Before users can make requests with your API, they’ll usually need to register for some kind of application key, or learn other ways to authenticate the requests.
APIs vary in the way they authenticate users. Some APIs just require you to include an API key in the request header, while other APIs require elaborate security due to the need to protect sensitive data, prove identity, and ensure the requests aren’t tampered with.
In this section, you’ll learn more about authentication and what you should focus on in documentation.
First, a brief definition of terms:
An API might authenticate you but not authorize you to make a certain request.
There are many different ways to enforce authentication and authorization with the API requests. Enforcing this authentication and authorization is vital. Consider the following scenarios if you didn’t have any kind of security with your API:
Clearly, API developers must think about ways to make APIs secure. There are quite a few different methods. I’ll explain a few of the most common ones here.
Most APIs require you to sign up for an API key in order to use the API. The API key is a long string that you usually include either in the request URL or in a header. The API key mainly functions as a way to identify the person making the API call (authenticating you to use the API). The API key is associated with a specific app that you register.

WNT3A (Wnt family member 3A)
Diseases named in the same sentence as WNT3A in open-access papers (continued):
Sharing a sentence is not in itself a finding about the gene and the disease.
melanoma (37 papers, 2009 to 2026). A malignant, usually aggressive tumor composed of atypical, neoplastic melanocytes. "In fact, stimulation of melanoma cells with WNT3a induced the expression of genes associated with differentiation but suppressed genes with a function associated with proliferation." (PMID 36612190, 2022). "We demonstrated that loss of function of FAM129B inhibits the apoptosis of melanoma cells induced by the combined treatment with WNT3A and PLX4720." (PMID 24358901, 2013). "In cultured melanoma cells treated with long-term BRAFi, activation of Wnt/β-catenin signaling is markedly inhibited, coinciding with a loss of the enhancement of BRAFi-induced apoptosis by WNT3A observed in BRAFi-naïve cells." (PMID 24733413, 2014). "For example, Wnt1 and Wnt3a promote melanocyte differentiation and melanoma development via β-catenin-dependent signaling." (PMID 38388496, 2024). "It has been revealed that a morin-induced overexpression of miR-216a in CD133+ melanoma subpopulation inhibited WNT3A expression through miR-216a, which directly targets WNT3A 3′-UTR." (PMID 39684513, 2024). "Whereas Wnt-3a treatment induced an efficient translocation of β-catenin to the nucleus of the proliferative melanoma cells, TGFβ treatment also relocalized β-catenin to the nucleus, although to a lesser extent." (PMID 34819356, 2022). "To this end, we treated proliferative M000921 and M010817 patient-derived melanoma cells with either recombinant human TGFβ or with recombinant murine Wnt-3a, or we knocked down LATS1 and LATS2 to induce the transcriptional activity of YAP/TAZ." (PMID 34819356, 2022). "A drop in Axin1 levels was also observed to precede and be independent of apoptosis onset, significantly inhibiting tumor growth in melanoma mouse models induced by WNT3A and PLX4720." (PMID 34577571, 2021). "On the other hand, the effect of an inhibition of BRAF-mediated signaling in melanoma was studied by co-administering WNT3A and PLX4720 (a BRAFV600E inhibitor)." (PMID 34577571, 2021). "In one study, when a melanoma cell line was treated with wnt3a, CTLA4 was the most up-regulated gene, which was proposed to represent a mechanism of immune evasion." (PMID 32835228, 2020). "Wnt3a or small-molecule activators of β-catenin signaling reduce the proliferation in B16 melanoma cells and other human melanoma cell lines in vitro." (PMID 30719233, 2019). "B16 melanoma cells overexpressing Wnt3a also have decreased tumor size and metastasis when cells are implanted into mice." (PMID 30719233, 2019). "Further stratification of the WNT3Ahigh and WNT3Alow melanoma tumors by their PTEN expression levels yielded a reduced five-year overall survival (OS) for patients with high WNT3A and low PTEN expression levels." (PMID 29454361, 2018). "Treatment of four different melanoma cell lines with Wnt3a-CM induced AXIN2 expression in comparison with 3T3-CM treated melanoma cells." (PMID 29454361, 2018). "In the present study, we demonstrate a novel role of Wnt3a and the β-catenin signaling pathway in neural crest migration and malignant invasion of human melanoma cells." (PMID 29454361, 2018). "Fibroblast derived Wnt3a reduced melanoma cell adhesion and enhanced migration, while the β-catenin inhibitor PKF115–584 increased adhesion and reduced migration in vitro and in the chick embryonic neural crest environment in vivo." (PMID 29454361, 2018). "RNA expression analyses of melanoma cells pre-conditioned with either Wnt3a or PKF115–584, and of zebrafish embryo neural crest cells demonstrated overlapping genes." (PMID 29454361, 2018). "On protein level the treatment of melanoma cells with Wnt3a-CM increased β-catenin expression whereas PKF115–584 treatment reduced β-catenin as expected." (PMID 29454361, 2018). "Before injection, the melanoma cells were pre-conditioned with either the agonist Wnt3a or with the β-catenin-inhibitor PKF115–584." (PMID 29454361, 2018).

The company producing the API might use the API key for any of the following:
Sometimes APIs will give you both a public and private key. The public key is usually included in the request, while the private key is treated more like a password and used only in server-to-server communication.
In some API documentation, when you’re logged into the site, your API key automatically gets populated into the sample code and API Explorer. (Flickr’s API does this, for example.)
One type of authorization is called Basic Auth. With this method, the sender places a
username:password into the request header. The username and password is encoded with Base64, which is an encoding technique that converts the username and password into a set of 64 characters to ensure safe transmission. Here’s an example of a Basic Auth in a header:
Authorization: Basic bG9sOnNlY3VyZQ==
APIs that use Basic Auth will also use HTTPS, which means the message content will be encrypted within the HTTP transport protocol. (Without HTTPS, it would be easy for people to decode the username and password.)